Posts Tagged ‘laws for women’

Do you live in a maternity care desert?

Thursday, October 25th, 2018

Maternity care is the health care women get during pregnancy, labor and birth and in the postpartum period after giving birth. Getting quality maternity care can help you have a healthy pregnancy and a healthy baby. But not every woman in the U.S. gets good maternity care. One reason for this is because they live in a maternity care desert. A maternity care desert is an area where there are not enough hospitals, health care providers or health care services for pregnant and postpartum women.

A new report from March of Dimes shows where maternity care deserts exist and how they affect the health of moms and babies. Here are some of the findings:

  • More than 5 million women in the U.S. live in a maternity care desert.
  • About 1,085 counties in the U.S. have hospitals without services for pregnant women.
  • Almost 150,000 babies are born to women living in maternity care deserts.
  • Counties with maternity care deserts have a higher number of people living in poverty.

Maternity care deserts are a problem for all of us.

Having good quality and on-time health care services can help women have healthier pregnancies and babies. Through health checkups, a provider can spot health conditions and treat them before they become serious. Women who live in maternity care deserts may be at higher risk of having serious health complications and even death. Babies who are born prematurely or with special health conditions may not get the medical care they need in counties with maternity care deserts. The health of moms and babies is at risk when they live in counties with maternity care deserts.

The United States is facing a maternal health crisis.

More than 700 moms died due to pregnancy-related causes this year alone, making the United States one of the most dangerous places in the developed world to give birth. Women of color are most at risk of facing life-threatening complications. Black women are three times as likely as white women to die from pregnancy-related causes. More than 50,000 women have a near-miss (nearly die) from severe complications from labor and childbirth every year.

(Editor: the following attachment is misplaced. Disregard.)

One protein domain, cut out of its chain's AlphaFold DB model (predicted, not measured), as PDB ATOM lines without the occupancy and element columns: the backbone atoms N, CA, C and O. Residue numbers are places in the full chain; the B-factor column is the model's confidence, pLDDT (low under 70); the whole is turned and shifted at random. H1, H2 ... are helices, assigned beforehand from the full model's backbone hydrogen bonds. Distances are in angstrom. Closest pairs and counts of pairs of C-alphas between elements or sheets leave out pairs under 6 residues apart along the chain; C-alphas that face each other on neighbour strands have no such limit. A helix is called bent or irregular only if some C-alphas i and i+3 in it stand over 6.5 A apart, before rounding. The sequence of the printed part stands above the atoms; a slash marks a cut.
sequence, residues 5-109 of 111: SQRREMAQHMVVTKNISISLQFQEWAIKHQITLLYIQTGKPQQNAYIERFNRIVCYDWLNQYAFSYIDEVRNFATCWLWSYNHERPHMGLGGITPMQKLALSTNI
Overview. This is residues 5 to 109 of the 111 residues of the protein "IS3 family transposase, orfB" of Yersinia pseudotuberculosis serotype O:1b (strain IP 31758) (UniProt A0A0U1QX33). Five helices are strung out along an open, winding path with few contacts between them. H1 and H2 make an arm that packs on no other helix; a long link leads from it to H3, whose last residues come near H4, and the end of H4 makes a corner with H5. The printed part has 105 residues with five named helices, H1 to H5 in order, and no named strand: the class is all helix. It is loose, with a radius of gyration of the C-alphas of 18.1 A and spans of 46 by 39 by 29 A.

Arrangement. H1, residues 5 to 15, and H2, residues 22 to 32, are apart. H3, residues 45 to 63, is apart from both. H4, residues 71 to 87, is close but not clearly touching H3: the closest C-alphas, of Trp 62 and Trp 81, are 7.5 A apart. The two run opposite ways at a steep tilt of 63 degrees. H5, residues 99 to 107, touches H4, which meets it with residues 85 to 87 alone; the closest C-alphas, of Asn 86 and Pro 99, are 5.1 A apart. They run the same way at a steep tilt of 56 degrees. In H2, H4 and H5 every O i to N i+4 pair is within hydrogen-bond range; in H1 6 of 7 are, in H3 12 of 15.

What can you do?

You can take action now and help us fight for the health of all moms.

Stacey D. Stewart speaks to Congress about maternal death

Friday, September 28th, 2018

March of Dimes President Stacey D. Stewart spoke before the U.S. Congress yesterday (September 27, 2018). She urged lawmakers to pass legislation to help prevent the death of women from complications related to pregnancy and childbirth. The United States is facing a maternal health crisis, making our country one of the most dangerous places in the developed world to give birth.

Stewart started her testimony by showing the members of Congress a hospital receiving blanket used to wrap a baby after birth. She said, “any of us with children will never forget that first moment when the doctor placed our precious baby boy or girl in our arms, wrapped warmly in one of these blankets.” Then she explained that more than 700 times a year a mother dies, leaving a baby without a mom to hold him.  Each year in the United States, 700 families face the devastating experience of losing a mom due to a pregnancy-related death.

Stewart also talked about another alarming problem affecting even more families and moms. In the United States every year, more than 50,000 women have a near-miss (nearly die) from severe complications from labor and childbirth. The emotional and disturbing effects of these experiences distress women and families sometimes for a lifetime.

In the United States almost every measure of mom and baby health and wellbeing is getting worse:

Stewart also highlighted how racial disparities are affecting Black women in our country. “Black women are three to four times more likely to die from pregnancy-related causes than white women— a truly shocking and appalling disparity,” she said.